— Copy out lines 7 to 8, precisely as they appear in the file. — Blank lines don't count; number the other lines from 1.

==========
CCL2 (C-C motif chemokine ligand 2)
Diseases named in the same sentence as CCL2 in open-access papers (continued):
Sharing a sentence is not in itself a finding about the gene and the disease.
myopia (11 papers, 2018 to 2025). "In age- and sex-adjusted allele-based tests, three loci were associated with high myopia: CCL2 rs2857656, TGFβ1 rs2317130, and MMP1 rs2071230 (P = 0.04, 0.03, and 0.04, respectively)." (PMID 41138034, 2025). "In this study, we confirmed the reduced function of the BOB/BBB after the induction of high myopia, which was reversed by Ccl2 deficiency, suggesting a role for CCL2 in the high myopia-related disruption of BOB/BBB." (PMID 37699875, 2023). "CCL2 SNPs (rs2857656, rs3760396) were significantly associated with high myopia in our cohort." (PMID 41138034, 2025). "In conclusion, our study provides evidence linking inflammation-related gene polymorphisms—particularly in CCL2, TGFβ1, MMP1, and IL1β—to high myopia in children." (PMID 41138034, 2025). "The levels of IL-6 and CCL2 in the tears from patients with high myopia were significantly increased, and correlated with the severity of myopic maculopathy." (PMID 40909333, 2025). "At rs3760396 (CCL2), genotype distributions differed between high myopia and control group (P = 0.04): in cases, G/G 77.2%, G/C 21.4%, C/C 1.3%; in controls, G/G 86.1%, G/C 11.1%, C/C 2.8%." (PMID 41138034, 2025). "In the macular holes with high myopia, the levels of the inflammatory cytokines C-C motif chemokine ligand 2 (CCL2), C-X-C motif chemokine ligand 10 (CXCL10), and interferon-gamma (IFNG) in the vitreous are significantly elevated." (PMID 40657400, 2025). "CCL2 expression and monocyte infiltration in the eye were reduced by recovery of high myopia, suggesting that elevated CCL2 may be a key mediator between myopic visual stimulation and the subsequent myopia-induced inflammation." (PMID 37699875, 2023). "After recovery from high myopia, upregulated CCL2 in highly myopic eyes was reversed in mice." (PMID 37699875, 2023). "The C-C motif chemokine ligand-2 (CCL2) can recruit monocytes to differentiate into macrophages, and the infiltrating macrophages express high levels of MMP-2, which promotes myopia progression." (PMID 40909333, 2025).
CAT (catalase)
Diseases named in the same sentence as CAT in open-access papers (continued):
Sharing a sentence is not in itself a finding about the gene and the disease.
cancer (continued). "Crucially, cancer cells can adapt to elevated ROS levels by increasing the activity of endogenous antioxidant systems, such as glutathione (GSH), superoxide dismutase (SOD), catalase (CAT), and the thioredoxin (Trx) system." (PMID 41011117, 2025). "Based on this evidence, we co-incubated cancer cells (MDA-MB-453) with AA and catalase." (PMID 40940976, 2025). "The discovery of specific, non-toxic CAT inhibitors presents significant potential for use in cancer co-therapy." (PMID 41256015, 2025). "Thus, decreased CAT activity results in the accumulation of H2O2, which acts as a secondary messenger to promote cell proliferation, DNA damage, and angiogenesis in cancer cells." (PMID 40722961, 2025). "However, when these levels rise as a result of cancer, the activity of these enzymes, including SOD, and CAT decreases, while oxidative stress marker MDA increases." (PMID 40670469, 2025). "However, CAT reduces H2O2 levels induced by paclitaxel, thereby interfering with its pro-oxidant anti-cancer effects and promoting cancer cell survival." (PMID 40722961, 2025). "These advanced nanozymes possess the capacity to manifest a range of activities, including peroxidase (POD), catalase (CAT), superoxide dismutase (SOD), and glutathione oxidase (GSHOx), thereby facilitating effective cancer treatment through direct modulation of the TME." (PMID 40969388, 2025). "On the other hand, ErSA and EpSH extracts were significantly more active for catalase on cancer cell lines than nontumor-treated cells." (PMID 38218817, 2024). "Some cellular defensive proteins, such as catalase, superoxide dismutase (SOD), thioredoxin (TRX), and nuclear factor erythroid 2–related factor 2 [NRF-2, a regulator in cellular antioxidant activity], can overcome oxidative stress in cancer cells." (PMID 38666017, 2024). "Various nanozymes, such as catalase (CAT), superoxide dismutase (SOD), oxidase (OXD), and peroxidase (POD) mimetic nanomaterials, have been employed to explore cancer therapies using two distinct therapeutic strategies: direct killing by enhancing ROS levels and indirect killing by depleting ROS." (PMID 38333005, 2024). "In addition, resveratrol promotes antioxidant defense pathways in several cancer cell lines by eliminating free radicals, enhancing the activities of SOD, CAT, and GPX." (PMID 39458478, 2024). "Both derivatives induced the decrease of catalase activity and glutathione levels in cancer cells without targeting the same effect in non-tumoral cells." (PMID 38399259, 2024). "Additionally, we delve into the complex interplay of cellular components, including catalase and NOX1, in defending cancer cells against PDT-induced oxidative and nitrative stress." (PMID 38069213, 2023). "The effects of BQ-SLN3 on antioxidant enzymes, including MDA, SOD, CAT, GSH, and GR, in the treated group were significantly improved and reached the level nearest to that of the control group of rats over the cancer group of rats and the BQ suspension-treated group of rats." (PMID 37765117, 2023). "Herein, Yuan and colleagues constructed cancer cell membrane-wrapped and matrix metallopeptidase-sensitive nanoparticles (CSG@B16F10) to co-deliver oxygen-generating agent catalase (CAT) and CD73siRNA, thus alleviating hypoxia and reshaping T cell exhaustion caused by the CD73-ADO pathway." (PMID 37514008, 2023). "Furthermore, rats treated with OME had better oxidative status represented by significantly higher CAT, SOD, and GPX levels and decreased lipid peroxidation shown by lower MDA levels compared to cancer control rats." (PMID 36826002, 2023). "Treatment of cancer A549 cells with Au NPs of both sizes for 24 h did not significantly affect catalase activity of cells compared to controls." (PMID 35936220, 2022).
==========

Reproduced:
Sharing a sentence is not in itself a finding about the gene and the disease.
cancer (continued). "Crucially, cancer cells can adapt to elevated ROS levels by increasing the activity of endogenous antioxidant systems, such as glutathione (GSH), superoxide dismutase (SOD), catalase (CAT), and the thioredoxin (Trx) system." (PMID 41011117, 2025). "Based on this evidence, we co-incubated cancer cells (MDA-MB-453) with AA and catalase." (PMID 40940976, 2025). "The discovery of specific, non-toxic CAT inhibitors presents significant potential for use in cancer co-therapy." (PMID 41256015, 2025). "Thus, decreased CAT activity results in the accumulation of H2O2, which acts as a secondary messenger to promote cell proliferation, DNA damage, and angiogenesis in cancer cells." (PMID 40722961, 2025). "However, when these levels rise as a result of cancer, the activity of these enzymes, including SOD, and CAT decreases, while oxidative stress marker MDA increases." (PMID 40670469, 2025). "However, CAT reduces H2O2 levels induced by paclitaxel, thereby interfering with its pro-oxidant anti-cancer effects and promoting cancer cell survival." (PMID 40722961, 2025). "These advanced nanozymes possess the capacity to manifest a range of activities, including peroxidase (POD), catalase (CAT), superoxide dismutase (SOD), and glutathione oxidase (GSHOx), thereby facilitating effective cancer treatment through direct modulation of the TME." (PMID 40969388, 2025). "On the other hand, ErSA and EpSH extracts were significantly more active for catalase on cancer cell lines than nontumor-treated cells." (PMID 38218817, 2024). "Some cellular defensive proteins, such as catalase, superoxide dismutase (SOD), thioredoxin (TRX), and nuclear factor erythroid 2–related factor 2 [NRF-2, a regulator in cellular antioxidant activity], can overcome oxidative stress in cancer cells." (PMID 38666017, 2024). "Various nanozymes, such as catalase (CAT), superoxide dismutase (SOD), oxidase (OXD), and peroxidase (POD) mimetic nanomaterials, have been employed to explore cancer therapies using two distinct therapeutic strategies: direct killing by enhancing ROS levels and indirect killing by depleting ROS." (PMID 38333005, 2024). "In addition, resveratrol promotes antioxidant defense pathways in several cancer cell lines by eliminating free radicals, enhancing the activities of SOD, CAT, and GPX." (PMID 39458478, 2024). "Both derivatives induced the decrease of catalase activity and glutathione levels in cancer cells without targeting the same effect in non-tumoral cells." (PMID 38399259, 2024). "Additionally, we delve into the complex interplay of cellular components, including catalase and NOX1, in defending cancer cells against PDT-induced oxidative and nitrative stress." (PMID 38069213, 2023). "The effects of BQ-SLN3 on antioxidant enzymes, including MDA, SOD, CAT, GSH, and GR, in the treated group were significantly improved and reached the level nearest to that of the control group of rats over the cancer group of rats and the BQ suspension-treated group of rats." (PMID 37765117, 2023). "Herein, Yuan and colleagues constructed cancer cell membrane-wrapped and matrix metallopeptidase-sensitive nanoparticles (CSG@B16F10) to co-deliver oxygen-generating agent catalase (CAT) and CD73siRNA, thus alleviating hypoxia and reshaping T cell exhaustion caused by the CD73-ADO pathway." (PMID 37514008, 2023). "Furthermore, rats treated with OME had better oxidative status represented by significantly higher CAT, SOD, and GPX levels and decreased lipid peroxidation shown by lower MDA levels compared to cancer control rats." (PMID 36826002, 2023). "Treatment of cancer A549 cells with Au NPs of both sizes for 24 h did not significantly affect catalase activity of cells compared to controls." (PMID 35936220, 2022).